green_dreams: Teddy bear wielding wooden sword to fight off terrible monster. (fnoo)
In Flanders fields the poppies blow
Between the crosses, row on row,
That mark our place; and in the sky
The larks, still bravely singing, fly
Scarce heard amid the guns below.

We are the Dead. Short days ago
We lived, felt dawn, saw sunset glow,
Loved, and were loved, and now we lie
In Flanders Fields.

Take up our quarrel with the foe:
To you from failing hands we throw
The torch; be yours to hold it high.
If ye break faith with us who die
We shall not sleep, though poppies grow
In Flanders Fields.

- John McCrae
      Bent double, like old beggars under sacks,
Knock-kneed, coughing like hags, we cursed through sludge,
Till on the haunting flares we turned out backs,
And towards our distant rest began to trudge.
Men marched asleep. Many had lost their boots,
But limped on, blood-shod. All went lame, all blind;
Drunk with fatigue; deaf even to the hoots
Of gas-shells dropping softly behind.

Gas! GAS! Quick, boys!--An ecstasy of fumbling
Fitting the clumsy helmets just in time,
But someone still was yelling out and stumbling
And flound'ring like a man in fire or lime.--
Dim through the misty panes and thick green light,
As under a green sea, I saw him drowning.

In all my dreams before my helpless sight
He plunges at me, guttering, choking, drowning.

If in some smothering dreams, you too could pace
Behind the wagon that we flung him in,
And watch the white eyes writhing in his face,
His hanging face, like a devil's sick of sin,
If you could hear, at every jolt, the blood
Come gargling from the froth-corrupted lungs
Bitter as the cud
Of vile, incurable sores on innocent tongues,--
My friend, you would not tell with such high zest
To children ardent for some desperate glory,
The old Lie: Dulce et decorum est
Pro patria mori.


- Wilfred Owen

Nine.

May. 25th, 2016 10:52 am
green_dreams: (Piper looking noble)
This is not a drill. There are 41 years left on the duration. Nine have elapsed.

As I've said before, I feel warranties should come with an extension.

Much love on this glorious 25th of May.
green_dreams: Sepia-toned picture of a dog, with the caption "Will reload saves for Dogmeat." (will reload for Dogmeat)
(I initially thought about just saying "42!" Which would be the answer to why I am happy, but comes with a whole lot of unrelated associations.)

But yes. Eight years.

Best decision I ever made.
green_dreams: Teddy bear wielding wooden sword to fight off terrible monster. (fnoo)
In Flanders fields the poppies blow
Between the crosses, row on row,
That mark our place; and in the sky
The larks, still bravely singing, fly
Scarce heard amid the guns below.

We are the Dead. Short days ago
We lived, felt dawn, saw sunset glow,
Loved, and were loved, and now we lie
In Flanders Fields.

Take up our quarrel with the foe:
To you from failing hands we throw
The torch; be yours to hold it high.
If ye break faith with us who die
We shall not sleep, though poppies grow
In Flanders Fields.

- John McCrae
      Bent double, like old beggars under sacks,
Knock-kneed, coughing like hags, we cursed through sludge,
Till on the haunting flares we turned out backs,
And towards our distant rest began to trudge.
Men marched asleep. Many had lost their boots,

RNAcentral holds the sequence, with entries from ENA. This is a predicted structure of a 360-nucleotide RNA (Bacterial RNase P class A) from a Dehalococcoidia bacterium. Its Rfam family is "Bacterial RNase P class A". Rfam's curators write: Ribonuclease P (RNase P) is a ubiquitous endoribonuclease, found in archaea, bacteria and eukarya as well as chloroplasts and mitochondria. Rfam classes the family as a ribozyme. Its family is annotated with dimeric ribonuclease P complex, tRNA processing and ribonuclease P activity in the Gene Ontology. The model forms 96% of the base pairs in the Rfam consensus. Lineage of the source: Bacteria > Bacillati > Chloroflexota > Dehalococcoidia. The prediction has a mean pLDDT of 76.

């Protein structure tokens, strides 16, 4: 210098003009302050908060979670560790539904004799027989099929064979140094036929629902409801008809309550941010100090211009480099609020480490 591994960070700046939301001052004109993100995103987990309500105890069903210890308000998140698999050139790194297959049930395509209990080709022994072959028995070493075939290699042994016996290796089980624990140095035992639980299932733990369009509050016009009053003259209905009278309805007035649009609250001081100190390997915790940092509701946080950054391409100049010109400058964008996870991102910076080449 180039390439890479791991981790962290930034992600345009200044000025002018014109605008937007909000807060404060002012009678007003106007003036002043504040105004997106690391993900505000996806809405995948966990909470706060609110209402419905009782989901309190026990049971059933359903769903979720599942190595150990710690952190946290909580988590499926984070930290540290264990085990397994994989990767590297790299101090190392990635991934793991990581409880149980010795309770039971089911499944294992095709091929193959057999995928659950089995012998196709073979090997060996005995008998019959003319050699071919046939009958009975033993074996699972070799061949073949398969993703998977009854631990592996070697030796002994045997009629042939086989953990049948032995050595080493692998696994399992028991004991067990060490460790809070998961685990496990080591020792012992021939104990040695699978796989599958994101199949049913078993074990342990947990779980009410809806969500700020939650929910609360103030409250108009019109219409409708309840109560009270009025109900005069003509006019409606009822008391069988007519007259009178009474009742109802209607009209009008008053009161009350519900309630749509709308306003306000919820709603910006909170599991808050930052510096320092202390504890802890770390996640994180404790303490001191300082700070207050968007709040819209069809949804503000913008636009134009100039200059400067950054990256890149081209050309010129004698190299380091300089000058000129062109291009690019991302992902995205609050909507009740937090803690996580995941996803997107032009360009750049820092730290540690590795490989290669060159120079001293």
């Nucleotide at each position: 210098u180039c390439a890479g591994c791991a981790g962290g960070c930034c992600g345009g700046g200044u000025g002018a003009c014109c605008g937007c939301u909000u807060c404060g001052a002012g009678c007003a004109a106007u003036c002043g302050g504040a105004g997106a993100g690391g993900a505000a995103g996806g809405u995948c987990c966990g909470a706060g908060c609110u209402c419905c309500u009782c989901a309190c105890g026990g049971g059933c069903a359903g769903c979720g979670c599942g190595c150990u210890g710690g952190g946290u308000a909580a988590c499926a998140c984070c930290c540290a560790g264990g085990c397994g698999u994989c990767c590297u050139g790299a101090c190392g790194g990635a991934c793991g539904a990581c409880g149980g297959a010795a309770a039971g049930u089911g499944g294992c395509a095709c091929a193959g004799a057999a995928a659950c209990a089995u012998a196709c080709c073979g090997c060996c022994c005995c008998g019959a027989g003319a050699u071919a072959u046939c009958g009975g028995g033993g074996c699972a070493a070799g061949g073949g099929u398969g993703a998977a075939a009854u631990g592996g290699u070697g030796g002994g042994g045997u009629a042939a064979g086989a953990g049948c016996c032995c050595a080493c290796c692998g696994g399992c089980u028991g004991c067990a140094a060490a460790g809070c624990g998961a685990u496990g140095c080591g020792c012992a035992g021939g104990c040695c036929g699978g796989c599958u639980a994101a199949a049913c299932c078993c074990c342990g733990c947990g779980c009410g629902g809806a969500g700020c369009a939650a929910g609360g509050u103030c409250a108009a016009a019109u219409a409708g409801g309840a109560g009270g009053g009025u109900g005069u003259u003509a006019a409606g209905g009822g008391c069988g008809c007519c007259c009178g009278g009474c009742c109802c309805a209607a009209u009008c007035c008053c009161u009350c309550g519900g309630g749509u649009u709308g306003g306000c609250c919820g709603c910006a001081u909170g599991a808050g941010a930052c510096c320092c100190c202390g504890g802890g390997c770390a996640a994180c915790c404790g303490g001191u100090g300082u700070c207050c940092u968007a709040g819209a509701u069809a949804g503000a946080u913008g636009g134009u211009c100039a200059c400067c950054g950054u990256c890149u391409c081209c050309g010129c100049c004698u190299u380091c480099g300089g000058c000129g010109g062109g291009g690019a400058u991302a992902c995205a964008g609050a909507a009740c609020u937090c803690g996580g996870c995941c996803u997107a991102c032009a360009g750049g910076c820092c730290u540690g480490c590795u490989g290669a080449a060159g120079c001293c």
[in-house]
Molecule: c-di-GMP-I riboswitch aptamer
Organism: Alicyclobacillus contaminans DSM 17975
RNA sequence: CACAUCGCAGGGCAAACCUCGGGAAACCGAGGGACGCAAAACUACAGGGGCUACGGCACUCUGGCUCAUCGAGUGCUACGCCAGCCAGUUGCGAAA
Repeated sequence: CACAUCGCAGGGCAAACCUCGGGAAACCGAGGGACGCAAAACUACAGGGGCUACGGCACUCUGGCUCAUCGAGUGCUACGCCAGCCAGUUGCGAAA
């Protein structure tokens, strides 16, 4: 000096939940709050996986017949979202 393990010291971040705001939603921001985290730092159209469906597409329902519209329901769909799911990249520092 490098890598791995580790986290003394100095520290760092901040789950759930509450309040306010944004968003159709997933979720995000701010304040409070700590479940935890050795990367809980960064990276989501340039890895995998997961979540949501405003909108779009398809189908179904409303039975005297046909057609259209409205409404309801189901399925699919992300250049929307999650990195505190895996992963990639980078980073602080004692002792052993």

But limped on, blood-shod. All went lame, all blind;
Drunk with fatigue; deaf even to the hoots
Of gas-shells dropping softly behind.

Gas! GAS! Quick, boys!--An ecstasy of fumbling
Fitting the clumsy helmets just in time,
But someone still was yelling out and stumbling
And flound'ring like a man in fire or lime.--
Dim through the misty panes and thick green light,
As under a green sea, I saw him drowning.

In all my dreams before my helpless sight
He plunges at me, guttering, choking, drowning.

If in some smothering dreams, you too could pace
Behind the wagon that we flung him in,
And watch the white eyes writhing in his face,
His hanging face, like a devil's sick of sin,
If you could hear, at every jolt, the blood
Come gargling from the froth-corrupted lungs
Bitter as the cud
Of vile, incurable sores on innocent tongues,--
My friend, you would not tell with such high zest
To children ardent for some desperate glory,
The old Lie: Dulce et decorum est
Pro patria mori.


- Wilfred Owen
green_dreams: Teddy bear wielding wooden sword to fight off terrible monster. (because my heart is pure)
Okay. Nearly ready. Plans for today, relating to travel, are "pack". I need to add one set of clothes, plus something nice for the Hugos. (Probably just a dressier than usual top; there is a certain shrug-and-carry-on[1] freedom to living out of a bag for most of a week.)

I need to copy out my travel information, and clean out my wallet.

Chargers, toiletries, passport, candied ginger, caffeinated chocolate. Refill on Starbucks card. Travel packets of laundry soap (yes, the hotel has laundry service, but in case). E-reader.

Laptop.

Finalized con schedule.

Possibles: a book I am thinking of getting signed. A camera. My knitting.
---
[1] Not intended to be a reference to a carry-on bag, but hey.
green_dreams: Teddy bear wielding wooden sword to fight off terrible monster. (idealistic teddy bear)
Seven years ago today.

We had silk lilacs at the ceremony, because plant lilacs are just terrible for everyone's allergies.

Seven years and I don't think I could have made a better decision.

To unused warranties.
green_dreams: (November 11)
In Flanders fields the poppies blow
Between the crosses, row on row,
That mark our place; and in the sky
The larks, still bravely singing, fly
Scarce heard amid the guns below.

We are the Dead. Short days ago
We lived, felt dawn, saw sunset glow,
Loved, and were loved, and now we lie